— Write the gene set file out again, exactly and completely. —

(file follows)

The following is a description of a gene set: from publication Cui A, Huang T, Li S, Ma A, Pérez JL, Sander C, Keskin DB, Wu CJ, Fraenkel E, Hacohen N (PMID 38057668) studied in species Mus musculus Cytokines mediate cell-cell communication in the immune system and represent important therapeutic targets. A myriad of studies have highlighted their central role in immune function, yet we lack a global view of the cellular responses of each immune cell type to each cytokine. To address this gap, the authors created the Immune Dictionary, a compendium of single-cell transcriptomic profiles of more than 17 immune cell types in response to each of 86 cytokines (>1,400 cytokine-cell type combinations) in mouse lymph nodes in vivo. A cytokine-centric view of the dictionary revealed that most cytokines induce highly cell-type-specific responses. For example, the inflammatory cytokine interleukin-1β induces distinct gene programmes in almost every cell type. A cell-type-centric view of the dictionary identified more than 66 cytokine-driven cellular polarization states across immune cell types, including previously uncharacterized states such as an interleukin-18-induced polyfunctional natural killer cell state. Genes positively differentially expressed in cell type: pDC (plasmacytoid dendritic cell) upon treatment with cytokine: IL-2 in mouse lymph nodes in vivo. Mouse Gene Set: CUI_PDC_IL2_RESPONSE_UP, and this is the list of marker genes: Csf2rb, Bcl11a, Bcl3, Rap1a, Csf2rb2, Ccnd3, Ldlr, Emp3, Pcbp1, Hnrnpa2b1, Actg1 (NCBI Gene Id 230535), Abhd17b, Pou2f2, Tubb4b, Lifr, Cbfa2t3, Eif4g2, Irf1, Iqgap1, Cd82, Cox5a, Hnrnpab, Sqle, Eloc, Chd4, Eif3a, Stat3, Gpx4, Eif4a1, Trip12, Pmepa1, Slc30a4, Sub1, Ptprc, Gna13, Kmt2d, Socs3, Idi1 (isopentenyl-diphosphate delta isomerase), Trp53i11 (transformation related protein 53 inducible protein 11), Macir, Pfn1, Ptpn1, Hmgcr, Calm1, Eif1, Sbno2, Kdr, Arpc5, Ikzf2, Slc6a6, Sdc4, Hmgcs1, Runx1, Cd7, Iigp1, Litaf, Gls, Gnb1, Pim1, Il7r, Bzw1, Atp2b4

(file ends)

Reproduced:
The following is a description of a gene set: from publication Cui A, Huang T, Li S, Ma A, Pérez JL, Sander C, Keskin DB, Wu CJ, Fraenkel E, Hacohen N (PMID 38057668) studied in species Mus musculus Cytokines mediate cell-cell communication in the immune system and represent important therapeutic targets. A myriad of studies have highlighted their central role in immune function, yet we lack a global view of the cellular responses of each immune cell type to each cytokine. To address this gap, the authors created the Immune Dictionary, a compendium of single-cell transcriptomic profiles of more than 17 immune cell types in response to each of 86 cytokines (>1,400 cytokine-cell type combinations) in mouse lymph nodes in vivo. A cytokine-centric view of the dictionary revealed that most cytokines induce highly cell-type-specific responses. For example, the inflammatory cytokine interleukin-1β induces distinct gene programmes in almost every cell type. A cell-type-centric view of the dictionary identified more than 66 cytokine-driven cellular polarization states across immune cell types, including previously uncharacterized states such as an interleukin-18-induced polyfunctional natural killer cell state. Genes positively differentially expressed in cell type: pDC (plasmacytoid dendritic cell) upon treatment with cytokine: IL-2 in mouse lymph nodes in vivo. Mouse Gene Set: CUI_PDC_IL2_RESPONSE_UP, and this is the list of marker genes: Csf2rb, Bcl11a, Bcl3, Rap1a, Csf2rb2, Ccnd3, Ldlr, Emp3, Pcbp1, Hnrnpa2b1, Actg1 (NCBI Gene Id 230535), Abhd17b, Pou2f2, Tubb4b, Lifr, Cbfa2t3, Eif4g2, Irf1, Iqgap1, Cd82, Cox5a, Hnrnpab, Sqle, Eloc, Chd4, Eif3a, Stat3, Gpx4, Eif4a1, Trip12, Pmepa1, Slc30a4, Sub1, Ptprc, Gna13, Kmt2d, Socs3, Idi1 (isopentenyl-diphosphate delta isomerase), Trp53i11 (transformation related protein 53 inducible protein 11), Macir, Pfn1, Ptpn1, Hmgcr, Calm1, Eif1, Sbno2, Kdr, Arpc5, Ikzf2, Slc6a6, Sdc4, Hmgcs1, Runx1, Cd7, Iigp1, Litaf, Gls, Gnb1, Pim1, Il7r, Bzw1, Atp2b4